Ammonia is made by something called the Haber process which combines nitrogen from the air with hydrogen derived mainly from a natural gas such as methane. This process was discovered by the German chemists Karl Bosch and Fritz Haber just before World War I.
In nature, ammonia comes from decaying organic matter and the excrement of humans, livestock, and particularly aquatic animals. Prior to World War I, most ammonia was obtained by a process using this organic matter. Small amounts of ammonia also exists in soil, but too much of it can harm vegetation.
Ammonia is a corrosive colorless gas with a very characteristic strong smell. Exposure to high concentrations of ammonia causes immediate burning to the nose, throat, eyes, and respiratory tract and can result in blindness, lung damage or even death. Inhalation of lower concentrations can cause nose and throat irritation.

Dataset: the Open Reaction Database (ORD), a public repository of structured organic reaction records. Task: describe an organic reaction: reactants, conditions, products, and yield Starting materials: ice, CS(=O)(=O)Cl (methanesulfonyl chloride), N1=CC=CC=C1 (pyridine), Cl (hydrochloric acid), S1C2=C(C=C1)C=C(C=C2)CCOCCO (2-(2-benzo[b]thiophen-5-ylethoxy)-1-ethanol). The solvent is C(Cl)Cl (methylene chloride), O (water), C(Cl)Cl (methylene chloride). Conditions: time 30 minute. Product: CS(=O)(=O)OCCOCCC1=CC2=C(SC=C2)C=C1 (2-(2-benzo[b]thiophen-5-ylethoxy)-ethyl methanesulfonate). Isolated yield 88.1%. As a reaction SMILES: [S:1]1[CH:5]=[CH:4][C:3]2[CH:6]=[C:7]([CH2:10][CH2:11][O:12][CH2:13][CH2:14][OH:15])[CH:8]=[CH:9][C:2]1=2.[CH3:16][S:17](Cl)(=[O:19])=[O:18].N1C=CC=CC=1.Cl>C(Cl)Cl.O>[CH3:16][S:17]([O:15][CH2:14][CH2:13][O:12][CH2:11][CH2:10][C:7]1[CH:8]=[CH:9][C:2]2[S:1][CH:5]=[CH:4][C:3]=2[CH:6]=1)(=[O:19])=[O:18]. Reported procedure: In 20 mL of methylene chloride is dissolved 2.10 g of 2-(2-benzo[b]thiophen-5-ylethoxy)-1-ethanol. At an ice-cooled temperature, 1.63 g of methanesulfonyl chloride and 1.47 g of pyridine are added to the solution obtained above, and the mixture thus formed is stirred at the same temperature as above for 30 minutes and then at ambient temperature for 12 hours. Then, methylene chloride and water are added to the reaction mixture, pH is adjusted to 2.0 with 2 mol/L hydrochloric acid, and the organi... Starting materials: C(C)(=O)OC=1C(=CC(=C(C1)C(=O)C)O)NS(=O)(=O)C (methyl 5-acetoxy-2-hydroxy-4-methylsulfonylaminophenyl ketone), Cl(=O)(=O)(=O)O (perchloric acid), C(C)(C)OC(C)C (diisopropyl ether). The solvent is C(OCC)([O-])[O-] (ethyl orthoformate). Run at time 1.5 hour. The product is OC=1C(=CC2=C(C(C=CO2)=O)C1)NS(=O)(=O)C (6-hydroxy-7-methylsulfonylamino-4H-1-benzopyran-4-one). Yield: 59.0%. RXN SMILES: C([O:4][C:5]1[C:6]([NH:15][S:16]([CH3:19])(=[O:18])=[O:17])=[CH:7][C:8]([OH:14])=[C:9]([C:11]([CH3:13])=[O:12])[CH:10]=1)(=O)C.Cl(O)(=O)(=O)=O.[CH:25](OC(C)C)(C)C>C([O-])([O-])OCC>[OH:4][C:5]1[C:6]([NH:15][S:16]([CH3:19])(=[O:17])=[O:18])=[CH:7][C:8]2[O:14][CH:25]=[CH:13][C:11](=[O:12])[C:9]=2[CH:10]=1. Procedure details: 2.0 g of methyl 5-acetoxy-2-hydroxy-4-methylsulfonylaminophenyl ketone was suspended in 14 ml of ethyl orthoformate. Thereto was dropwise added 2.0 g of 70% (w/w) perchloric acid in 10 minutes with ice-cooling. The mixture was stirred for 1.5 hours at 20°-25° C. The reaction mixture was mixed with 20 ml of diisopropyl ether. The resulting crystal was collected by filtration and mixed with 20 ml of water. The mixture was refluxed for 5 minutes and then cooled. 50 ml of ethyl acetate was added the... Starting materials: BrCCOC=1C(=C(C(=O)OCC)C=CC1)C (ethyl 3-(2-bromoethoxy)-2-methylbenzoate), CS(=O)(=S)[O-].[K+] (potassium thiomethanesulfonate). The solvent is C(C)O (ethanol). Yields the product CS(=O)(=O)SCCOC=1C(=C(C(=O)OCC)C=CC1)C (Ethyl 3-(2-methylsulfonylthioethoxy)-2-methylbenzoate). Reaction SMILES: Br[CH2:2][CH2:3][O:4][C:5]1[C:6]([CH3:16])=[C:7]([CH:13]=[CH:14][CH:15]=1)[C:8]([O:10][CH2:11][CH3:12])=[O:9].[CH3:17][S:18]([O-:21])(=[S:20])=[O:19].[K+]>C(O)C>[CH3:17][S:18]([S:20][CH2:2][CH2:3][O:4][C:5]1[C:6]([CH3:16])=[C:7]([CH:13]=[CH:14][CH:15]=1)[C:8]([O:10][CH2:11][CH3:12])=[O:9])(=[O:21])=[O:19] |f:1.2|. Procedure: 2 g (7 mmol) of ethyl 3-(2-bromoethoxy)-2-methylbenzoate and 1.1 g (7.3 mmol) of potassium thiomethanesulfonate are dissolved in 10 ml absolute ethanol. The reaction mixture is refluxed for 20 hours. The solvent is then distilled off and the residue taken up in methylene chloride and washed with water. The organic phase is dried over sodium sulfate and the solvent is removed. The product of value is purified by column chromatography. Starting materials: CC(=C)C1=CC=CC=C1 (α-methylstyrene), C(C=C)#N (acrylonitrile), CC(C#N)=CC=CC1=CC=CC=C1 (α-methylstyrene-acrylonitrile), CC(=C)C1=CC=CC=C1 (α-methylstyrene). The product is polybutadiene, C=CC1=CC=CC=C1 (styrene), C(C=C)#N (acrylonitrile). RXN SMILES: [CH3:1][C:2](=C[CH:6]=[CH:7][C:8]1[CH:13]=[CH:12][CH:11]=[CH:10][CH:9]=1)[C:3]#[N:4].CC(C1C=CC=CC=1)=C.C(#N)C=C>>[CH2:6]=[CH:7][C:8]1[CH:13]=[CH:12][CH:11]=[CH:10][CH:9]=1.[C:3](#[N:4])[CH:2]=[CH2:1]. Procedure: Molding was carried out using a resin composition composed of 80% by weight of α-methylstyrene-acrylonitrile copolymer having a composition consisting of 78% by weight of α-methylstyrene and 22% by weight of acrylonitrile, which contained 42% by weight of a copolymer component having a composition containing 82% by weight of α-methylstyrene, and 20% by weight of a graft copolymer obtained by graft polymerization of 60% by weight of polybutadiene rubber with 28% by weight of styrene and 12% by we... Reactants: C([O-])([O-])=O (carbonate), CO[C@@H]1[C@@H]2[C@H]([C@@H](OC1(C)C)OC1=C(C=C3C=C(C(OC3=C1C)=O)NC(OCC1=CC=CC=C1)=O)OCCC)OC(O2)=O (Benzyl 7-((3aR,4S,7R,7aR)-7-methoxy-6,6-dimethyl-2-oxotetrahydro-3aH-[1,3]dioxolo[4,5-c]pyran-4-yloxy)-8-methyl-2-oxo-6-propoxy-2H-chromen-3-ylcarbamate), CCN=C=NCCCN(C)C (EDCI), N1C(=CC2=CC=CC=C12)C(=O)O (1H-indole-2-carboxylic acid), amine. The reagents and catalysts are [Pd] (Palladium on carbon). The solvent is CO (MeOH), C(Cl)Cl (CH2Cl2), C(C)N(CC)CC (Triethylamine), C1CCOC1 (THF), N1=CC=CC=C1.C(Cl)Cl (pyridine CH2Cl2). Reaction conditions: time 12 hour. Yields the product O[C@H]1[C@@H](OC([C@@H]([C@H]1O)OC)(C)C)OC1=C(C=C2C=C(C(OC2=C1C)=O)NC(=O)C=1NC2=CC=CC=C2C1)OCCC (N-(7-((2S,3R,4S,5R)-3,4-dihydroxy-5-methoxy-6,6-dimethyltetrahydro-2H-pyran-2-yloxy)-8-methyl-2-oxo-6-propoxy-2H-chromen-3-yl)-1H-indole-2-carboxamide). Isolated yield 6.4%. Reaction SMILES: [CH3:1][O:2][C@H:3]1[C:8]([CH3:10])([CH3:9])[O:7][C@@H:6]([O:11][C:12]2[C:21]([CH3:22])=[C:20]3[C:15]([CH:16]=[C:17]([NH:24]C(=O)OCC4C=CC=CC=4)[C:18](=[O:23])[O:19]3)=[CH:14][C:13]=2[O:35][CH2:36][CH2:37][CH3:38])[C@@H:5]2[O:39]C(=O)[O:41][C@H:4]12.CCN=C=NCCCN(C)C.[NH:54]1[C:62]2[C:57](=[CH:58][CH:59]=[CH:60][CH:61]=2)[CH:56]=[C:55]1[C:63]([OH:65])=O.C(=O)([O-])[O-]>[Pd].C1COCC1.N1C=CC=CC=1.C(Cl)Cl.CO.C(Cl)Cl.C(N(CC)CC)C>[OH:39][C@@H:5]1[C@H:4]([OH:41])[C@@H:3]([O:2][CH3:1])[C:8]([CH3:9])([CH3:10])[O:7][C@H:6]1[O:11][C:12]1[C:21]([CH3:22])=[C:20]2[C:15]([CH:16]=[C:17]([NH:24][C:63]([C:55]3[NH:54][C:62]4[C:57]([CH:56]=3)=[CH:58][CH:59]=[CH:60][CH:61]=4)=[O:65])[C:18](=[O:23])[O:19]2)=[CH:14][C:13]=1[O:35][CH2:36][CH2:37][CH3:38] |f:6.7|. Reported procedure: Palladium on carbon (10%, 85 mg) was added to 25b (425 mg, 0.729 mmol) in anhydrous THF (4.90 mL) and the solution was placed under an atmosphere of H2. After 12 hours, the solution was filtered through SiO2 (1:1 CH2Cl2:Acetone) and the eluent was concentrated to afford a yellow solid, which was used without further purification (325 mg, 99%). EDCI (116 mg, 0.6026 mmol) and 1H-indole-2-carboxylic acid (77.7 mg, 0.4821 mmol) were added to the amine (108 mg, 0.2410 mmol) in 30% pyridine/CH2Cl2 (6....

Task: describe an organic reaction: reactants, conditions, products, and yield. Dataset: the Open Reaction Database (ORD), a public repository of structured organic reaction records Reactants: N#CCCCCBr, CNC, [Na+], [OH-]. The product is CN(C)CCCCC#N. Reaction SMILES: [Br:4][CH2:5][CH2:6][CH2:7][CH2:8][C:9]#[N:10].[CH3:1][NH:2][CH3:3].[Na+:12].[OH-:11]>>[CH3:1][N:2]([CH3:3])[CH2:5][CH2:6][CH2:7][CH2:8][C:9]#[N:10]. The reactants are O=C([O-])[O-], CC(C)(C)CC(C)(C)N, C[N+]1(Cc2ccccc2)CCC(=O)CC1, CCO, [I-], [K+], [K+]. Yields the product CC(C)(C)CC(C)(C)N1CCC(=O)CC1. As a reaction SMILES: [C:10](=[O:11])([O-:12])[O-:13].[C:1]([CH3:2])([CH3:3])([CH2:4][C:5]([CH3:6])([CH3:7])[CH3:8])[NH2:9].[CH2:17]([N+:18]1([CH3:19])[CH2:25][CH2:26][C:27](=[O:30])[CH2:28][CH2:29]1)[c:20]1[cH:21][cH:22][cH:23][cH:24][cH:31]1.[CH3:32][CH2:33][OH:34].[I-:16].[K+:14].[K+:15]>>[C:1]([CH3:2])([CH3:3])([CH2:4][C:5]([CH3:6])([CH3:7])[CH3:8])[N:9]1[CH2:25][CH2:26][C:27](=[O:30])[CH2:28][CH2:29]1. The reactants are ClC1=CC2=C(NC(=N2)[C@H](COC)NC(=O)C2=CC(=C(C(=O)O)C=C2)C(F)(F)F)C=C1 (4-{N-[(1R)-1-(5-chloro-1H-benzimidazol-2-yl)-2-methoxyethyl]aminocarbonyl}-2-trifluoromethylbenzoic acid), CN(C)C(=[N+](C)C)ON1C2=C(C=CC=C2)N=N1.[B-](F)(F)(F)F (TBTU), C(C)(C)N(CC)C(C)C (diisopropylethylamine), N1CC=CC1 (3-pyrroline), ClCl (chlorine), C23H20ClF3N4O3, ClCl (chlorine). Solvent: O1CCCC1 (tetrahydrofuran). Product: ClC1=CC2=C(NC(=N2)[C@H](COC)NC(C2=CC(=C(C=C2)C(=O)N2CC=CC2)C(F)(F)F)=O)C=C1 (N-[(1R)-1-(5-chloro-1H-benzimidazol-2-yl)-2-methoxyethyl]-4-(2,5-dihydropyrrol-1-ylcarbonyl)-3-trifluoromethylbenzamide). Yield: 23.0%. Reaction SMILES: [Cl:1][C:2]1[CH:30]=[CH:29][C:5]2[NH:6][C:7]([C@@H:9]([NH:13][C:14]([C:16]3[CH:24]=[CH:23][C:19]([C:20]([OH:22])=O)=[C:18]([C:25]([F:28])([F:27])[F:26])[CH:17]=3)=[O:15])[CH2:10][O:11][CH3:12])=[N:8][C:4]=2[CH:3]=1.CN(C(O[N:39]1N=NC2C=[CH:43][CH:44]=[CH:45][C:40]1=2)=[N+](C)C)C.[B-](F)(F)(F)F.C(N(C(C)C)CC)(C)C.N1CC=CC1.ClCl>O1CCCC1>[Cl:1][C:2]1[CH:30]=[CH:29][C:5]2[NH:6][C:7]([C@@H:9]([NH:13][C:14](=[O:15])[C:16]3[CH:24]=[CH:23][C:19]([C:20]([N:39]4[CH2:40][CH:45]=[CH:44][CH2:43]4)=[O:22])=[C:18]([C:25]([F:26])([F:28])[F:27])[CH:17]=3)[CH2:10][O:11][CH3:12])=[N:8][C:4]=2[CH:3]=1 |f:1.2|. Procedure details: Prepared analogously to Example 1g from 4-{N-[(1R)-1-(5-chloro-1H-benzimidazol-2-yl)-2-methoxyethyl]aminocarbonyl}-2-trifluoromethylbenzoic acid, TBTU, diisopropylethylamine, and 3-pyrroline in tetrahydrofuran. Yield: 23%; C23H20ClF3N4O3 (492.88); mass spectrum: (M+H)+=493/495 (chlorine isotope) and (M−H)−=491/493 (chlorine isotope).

- Boxers (and other athletes) that have been dazed or knocked unconscious will sniff ammonia “smelling salts” to restore consciousness and mental alertness.
- Ammonia’s chemical compound name is NH3.
- In its pure form, ammonia is known as anhydrous ammonia.
- About 80% of the ammonia produced is used in agriculture as fertilizer.
- Ammonia gas is lighter than air and will rise.